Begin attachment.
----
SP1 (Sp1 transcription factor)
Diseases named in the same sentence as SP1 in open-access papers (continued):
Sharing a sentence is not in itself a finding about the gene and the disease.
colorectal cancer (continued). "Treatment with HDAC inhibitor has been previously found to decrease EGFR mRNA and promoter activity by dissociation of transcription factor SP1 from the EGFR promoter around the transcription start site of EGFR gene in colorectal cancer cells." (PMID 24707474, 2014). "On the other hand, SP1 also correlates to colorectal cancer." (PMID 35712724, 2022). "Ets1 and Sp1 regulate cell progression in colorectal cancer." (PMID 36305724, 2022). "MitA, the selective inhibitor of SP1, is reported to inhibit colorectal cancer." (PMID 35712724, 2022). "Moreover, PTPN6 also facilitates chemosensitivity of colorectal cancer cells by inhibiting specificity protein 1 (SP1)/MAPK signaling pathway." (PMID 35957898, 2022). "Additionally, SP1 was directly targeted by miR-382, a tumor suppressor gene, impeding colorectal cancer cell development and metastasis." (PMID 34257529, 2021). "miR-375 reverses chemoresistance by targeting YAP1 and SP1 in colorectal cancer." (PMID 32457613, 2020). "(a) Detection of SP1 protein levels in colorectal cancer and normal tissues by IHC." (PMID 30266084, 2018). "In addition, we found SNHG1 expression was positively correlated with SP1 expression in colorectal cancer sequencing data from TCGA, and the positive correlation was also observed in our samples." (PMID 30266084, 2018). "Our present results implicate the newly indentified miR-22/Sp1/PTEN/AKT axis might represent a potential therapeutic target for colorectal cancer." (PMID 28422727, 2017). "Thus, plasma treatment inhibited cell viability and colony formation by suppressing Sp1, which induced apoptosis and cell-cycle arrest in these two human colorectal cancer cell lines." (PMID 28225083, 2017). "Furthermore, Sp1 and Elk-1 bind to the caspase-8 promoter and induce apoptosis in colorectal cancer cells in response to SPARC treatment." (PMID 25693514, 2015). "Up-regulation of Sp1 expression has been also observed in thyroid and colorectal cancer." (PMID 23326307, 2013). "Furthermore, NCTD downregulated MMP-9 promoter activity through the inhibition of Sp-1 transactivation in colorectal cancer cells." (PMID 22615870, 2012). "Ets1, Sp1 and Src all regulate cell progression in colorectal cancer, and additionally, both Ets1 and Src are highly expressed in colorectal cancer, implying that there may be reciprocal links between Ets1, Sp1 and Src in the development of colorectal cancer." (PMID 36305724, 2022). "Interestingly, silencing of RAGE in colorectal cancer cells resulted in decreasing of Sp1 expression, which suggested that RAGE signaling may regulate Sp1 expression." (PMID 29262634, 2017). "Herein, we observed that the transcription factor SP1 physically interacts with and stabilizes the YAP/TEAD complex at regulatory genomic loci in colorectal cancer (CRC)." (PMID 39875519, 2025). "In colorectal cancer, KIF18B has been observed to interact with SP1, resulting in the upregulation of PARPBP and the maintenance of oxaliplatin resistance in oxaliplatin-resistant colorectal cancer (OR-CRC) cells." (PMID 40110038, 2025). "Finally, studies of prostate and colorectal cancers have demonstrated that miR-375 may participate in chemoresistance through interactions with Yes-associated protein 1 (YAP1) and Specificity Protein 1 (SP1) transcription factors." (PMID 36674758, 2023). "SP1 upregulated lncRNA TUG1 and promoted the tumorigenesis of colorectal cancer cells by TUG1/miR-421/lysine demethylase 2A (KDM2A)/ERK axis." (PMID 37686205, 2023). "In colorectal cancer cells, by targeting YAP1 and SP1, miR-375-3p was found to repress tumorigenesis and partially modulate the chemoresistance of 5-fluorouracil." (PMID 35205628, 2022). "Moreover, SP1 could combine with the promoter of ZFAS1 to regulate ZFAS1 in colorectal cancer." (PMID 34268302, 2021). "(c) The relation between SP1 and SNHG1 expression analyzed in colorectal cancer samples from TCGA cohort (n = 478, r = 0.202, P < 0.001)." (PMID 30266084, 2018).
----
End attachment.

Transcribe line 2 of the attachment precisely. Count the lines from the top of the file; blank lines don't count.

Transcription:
Diseases named in the same sentence as SP1 in open-access papers (continued):